‘Remembering Waylon’: A Motorcycle Auction Celebrating Waylon Jennings’ Life

| 8/20/2014 4:53:00 PM

Old photo of Buddy Holly's Ariel featured in the Remembering Waylon auction 

NEW YORK (August 20, 2014) – Guernsey’s Auction House will resurrect the aura of Outlaw Country megastar Waylon Jennings on October 5 at the majestic Musical Instrument Museum in Phoenix with an auction of more than 2,000 of the country legend’s personal belongings. The centerpiece of the spectacular collection is the limited edition 1958 Ariel Cyclone motorcycle that originally belonged to Jennings’ best friend and mentor Buddy Holly. The Ariel is beautifully preserved with just over 4,000 original miles, and has not been ridden in over twenty years, serving as a symbol of a pivotal time in American music history.

On May 13th, 1958, three young and newly successful musicians – Buddy Holly, Joe Maudlin, and Jerry Allison – found their way to Ray Miller's Motorcycle Shop in Dallas, Texas. They had conceived a style of music redefining America's tastes, combining Country, Pop, Rockabilly, and Rhythm and Blues into a new sound all its own.

Having just returned home from a world tour, Buddy Holly and the Crickets each bought new motorcycles to celebrate their hard work and good fortune. Joe Maudlin, the Crickets' bass player, immediately fell in love with a Triumph Thunderbird motorcycle. Jerry Allison, their drummer, bought a Triumph Trophy. Holly was transfixed by a black Ariel Cyclone 650cc and purchased the limited edition model – one of only 200 that were ever built. To go with their new wheels, the trio purchased matching Levi’s jackets and peaked caps adorned with wings (pictured) and rode the 350-mile trip home in a thunderstorm.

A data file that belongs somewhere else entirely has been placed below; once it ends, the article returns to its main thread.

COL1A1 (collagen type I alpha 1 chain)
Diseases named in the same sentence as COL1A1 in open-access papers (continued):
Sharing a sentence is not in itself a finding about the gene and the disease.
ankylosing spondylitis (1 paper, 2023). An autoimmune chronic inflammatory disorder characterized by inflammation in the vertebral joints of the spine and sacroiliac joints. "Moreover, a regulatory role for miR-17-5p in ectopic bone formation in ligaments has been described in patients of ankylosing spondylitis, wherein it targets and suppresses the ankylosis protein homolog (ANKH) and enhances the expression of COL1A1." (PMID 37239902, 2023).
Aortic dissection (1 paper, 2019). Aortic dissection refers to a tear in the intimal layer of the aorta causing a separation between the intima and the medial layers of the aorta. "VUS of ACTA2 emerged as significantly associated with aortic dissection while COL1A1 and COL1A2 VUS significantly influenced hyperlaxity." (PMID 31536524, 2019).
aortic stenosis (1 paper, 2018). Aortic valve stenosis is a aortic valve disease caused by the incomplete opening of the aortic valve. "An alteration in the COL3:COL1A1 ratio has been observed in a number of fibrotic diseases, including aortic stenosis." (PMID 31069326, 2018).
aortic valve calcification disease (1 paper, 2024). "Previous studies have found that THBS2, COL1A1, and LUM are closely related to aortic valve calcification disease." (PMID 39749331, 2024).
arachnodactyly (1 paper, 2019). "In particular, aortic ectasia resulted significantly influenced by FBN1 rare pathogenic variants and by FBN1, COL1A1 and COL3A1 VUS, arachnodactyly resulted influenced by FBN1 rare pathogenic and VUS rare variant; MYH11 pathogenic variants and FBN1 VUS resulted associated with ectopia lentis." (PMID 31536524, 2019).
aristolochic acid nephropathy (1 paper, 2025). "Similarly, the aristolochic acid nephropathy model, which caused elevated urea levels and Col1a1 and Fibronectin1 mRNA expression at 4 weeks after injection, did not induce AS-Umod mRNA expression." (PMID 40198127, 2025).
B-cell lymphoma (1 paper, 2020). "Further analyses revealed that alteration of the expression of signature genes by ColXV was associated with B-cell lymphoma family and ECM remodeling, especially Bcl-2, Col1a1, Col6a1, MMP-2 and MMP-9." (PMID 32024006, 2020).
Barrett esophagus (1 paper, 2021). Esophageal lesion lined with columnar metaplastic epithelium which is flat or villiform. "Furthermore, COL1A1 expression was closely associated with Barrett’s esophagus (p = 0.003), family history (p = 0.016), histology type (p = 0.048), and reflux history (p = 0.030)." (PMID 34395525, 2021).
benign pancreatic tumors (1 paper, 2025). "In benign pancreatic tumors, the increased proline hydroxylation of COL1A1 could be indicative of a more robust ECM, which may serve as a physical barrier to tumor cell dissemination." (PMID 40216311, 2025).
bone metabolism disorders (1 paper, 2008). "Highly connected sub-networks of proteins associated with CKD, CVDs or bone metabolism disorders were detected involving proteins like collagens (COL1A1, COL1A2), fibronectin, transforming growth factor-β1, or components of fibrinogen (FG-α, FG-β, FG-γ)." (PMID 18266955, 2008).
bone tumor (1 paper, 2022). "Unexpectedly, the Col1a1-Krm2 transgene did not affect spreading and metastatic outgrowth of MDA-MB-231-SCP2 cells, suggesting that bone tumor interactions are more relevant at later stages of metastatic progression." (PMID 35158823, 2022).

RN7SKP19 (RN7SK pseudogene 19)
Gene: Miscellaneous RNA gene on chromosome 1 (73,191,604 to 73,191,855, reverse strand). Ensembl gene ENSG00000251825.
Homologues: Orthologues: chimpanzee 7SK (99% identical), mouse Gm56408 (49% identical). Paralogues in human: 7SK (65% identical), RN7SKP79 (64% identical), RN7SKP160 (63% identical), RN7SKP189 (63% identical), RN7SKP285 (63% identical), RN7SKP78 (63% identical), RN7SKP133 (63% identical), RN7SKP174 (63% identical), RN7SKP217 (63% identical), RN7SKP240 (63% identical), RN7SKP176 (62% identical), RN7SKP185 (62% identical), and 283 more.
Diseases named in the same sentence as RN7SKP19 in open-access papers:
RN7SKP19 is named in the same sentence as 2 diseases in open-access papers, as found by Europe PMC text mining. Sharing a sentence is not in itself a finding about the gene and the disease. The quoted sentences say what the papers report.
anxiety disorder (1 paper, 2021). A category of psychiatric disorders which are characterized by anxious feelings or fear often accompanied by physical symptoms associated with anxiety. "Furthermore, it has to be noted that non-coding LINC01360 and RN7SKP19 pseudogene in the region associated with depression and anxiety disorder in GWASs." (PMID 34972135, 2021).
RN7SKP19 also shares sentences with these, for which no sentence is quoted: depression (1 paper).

Fatal plane crash

In the winter of 1958, Holly assembled a new band for his Winter Dance Party Tour, including Tommy Allsup on guitar, drummer Carl Bunch, and fellow West Texan and close friend Waylon Jennings on bass. By February, the band was exhausted from months of touring and sick of the bitter winter weather. Holly decided to charter the band to their next performance in Moorhead, Minnesota.

Also touring with the group were J.P “The Big Bopper” Richardson and Richie Valens. Richardson asked Jennings if he would consider giving up his seat on the plane, as Richardson had been sick with the flu. Jennings agreed, and at the same time, Valens made a similar arrangement with Allsup, leaving Holly on the plane with Richardson and Valens while the other band members rode the tour bus.